In ‘Anti-Trafficking’ New Orleans Strip Club Raids, Police Make No Trafficking Arrests
The New Orleans Police Department, the Louisiana State Police, and the Louisiana Office of Alcohol and Tobacco Control (ATC) have raided eight French Quarter strip clubs in the past 10 days. At a Monday press conference, both NOPD and ATC claimed the raids were the result of a multi-month, ongoing “human trafficking” operation, yet they also admitted they made no trafficking arrests, nor did they identify any victims of trafficking.
Instead, what the ATC alleged occurred inside the French Quarter strip clubs was not trafficking, but 28 counts of violating an administrative statute that forbids liquor license holders from “permitting any prostitute to frequent the licensed premises or to solicit patrons for prostitution.”
Of the arrests, ATC Commissioner Juana Marine-Lombard said, “Prostitution in and of itself is sex trafficking.”
But prostitution is not trafficking. Trafficking, as it is defined by the state of Louisiana and under federal law, requires force, fraud, and coercion; prostitution does not. In the same press conference, New Orleans Police Department Superintendent Michael Harrison admitted that he does not believe prostitution and sex trafficking “are one and the same.”
The raids on French Quarter strip clubs come after a multi-year campaign, led by youth homeless services agency Covenant House New Orleans, to link stripping with sex trafficking, an effort also backed by state and city lawmakers. During the recent raids, undercover agents entered the clubs, and according to ATC’s notices of license suspension, “observed a dancer known as [redacted by IJT] fully exposed [sic] her breast [and] vagina.” At another club, undercover agents said three different dancers “did touch, caress, or fondle [the undercover agent’s] genitals while employed at licensed premises.” Such conduct however, is not evidence of trafficking.
As a result of the raids, ATC suspended eight clubs’ alcohol and tobacco licenses, leading establishments such as Rick’s Cabaret and Rick’s Sporting Saloon, which have a common owner, to close their doors until their licenses are restored. Robert and Chloe Watters, the owners of those clubs, told In Justice Today they have 150 employees and more than 1,000 contract workers across both clubs.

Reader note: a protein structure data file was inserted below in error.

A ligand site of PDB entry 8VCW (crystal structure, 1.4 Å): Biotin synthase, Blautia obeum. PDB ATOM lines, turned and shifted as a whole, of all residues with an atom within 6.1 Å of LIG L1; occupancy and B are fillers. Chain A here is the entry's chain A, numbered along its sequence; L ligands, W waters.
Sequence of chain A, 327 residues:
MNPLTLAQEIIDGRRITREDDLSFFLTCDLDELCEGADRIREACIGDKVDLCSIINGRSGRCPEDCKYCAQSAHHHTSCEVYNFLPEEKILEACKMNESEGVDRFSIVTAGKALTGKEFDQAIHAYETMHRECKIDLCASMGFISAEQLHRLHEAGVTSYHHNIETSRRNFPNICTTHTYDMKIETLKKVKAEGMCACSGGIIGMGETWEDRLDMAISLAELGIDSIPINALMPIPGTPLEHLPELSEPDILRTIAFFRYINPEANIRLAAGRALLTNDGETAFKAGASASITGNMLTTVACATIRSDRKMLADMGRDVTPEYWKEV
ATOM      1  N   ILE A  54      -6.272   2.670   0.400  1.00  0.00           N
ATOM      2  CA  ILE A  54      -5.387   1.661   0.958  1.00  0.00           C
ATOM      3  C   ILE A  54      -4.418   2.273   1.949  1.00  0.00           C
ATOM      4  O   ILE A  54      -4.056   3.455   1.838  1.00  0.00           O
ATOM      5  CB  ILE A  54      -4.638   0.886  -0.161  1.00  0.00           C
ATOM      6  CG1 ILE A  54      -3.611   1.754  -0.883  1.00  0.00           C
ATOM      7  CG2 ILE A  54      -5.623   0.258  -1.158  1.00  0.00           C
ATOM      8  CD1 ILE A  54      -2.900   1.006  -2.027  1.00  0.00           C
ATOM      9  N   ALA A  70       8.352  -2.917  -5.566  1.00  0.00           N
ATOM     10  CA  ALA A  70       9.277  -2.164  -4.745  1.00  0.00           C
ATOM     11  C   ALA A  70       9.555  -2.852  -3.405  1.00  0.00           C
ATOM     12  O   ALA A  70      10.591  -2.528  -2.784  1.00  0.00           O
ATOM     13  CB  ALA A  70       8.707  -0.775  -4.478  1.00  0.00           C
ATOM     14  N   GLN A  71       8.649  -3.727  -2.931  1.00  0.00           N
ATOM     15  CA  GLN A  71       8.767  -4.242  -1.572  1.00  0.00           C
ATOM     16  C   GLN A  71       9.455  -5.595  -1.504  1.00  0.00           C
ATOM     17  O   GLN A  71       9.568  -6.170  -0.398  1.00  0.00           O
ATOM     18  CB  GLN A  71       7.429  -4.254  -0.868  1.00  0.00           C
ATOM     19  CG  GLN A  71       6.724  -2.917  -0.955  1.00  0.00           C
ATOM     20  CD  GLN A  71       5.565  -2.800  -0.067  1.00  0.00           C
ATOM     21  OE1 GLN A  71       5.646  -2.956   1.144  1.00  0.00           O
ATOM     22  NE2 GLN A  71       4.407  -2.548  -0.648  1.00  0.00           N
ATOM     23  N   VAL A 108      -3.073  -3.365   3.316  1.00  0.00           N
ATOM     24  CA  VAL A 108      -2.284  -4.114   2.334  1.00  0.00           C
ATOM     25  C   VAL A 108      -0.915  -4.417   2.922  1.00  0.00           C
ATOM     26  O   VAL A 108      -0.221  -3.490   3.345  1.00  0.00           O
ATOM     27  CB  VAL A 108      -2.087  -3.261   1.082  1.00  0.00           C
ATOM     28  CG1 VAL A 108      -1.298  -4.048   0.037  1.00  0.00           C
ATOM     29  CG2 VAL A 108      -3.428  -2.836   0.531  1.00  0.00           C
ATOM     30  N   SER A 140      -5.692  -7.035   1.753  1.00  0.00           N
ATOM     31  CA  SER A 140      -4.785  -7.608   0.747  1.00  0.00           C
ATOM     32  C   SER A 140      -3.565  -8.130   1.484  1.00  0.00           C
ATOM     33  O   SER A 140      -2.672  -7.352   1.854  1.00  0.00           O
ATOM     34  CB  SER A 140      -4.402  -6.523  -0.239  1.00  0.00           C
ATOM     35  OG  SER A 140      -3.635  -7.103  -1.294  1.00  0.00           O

Lyn Archer, an organizer with Bourbon Alliance of Responsible Entertainers (BARE), a group led by local dancers, slammed the raids. “We question the real motives behind such an effort,” she says, “and the lack of cohesion between departments, who each defined both ‘prostitution’ and ‘trafficking’ differently.”
At the press conference, NOPD Superintendent Harrison said the undercover investigations and raids were meant to be a “first step” to “end human trafficking.” And ATC Commissioner Marine-Lombard said, “We have no issues with the dancers.” But Penthouse Club dancer Devin Ladner tells In Justice Today that’s not how it feels for women working at the few clubs still operating in the city. “It’s a complete mess of paranoia,” she says. “Every single girl is paranoid and worried.” Even though the Penthouse Club was not raided, Ladner says, “I have never felt scared to go to work before … now I feel terrified.”
Another woman, who was working at Rick’s Saloon during the raid, provided a statement to BARE, later shared with In Justice Today. “In all honesty, it [was] the most degrading experience of my adult life, and I’m a dancer,” she wrote. “After it was over, I witnessed women weeping until they vomited. We gathered together and held each other after the raid, as some were profoundly shaken by the events of the evening.”
NOPD Superintendent Harrison said his agency’s mission was to protect women victimized by human trafficking — though the raids failed to identify any — but dancers say it was his department’s raid that victimized women. That’s certainly how the dancer at Rick’s Saloon during the raid described it to BARE. “To have grown men watch me dress and undress without my consent,” she wrote, “to photograph me half-naked on their personal cell phones, to laugh in our faces as we wept, and to corral us, like cattle, in areas with no cameras present is completely dehumanizing.”
Lyn Archer of BARE considers the approach dangerously misguided. “The raids have led to zero arrests of pimps, and zero instances of violence against women, other than those perpetuated by their own officers,” she says. “Bourbon Street workers could offer critical and sensitive information and help to uncover and stop violence, if only law enforcement could foster trust by demonstrating they are capable of treating us with respect.”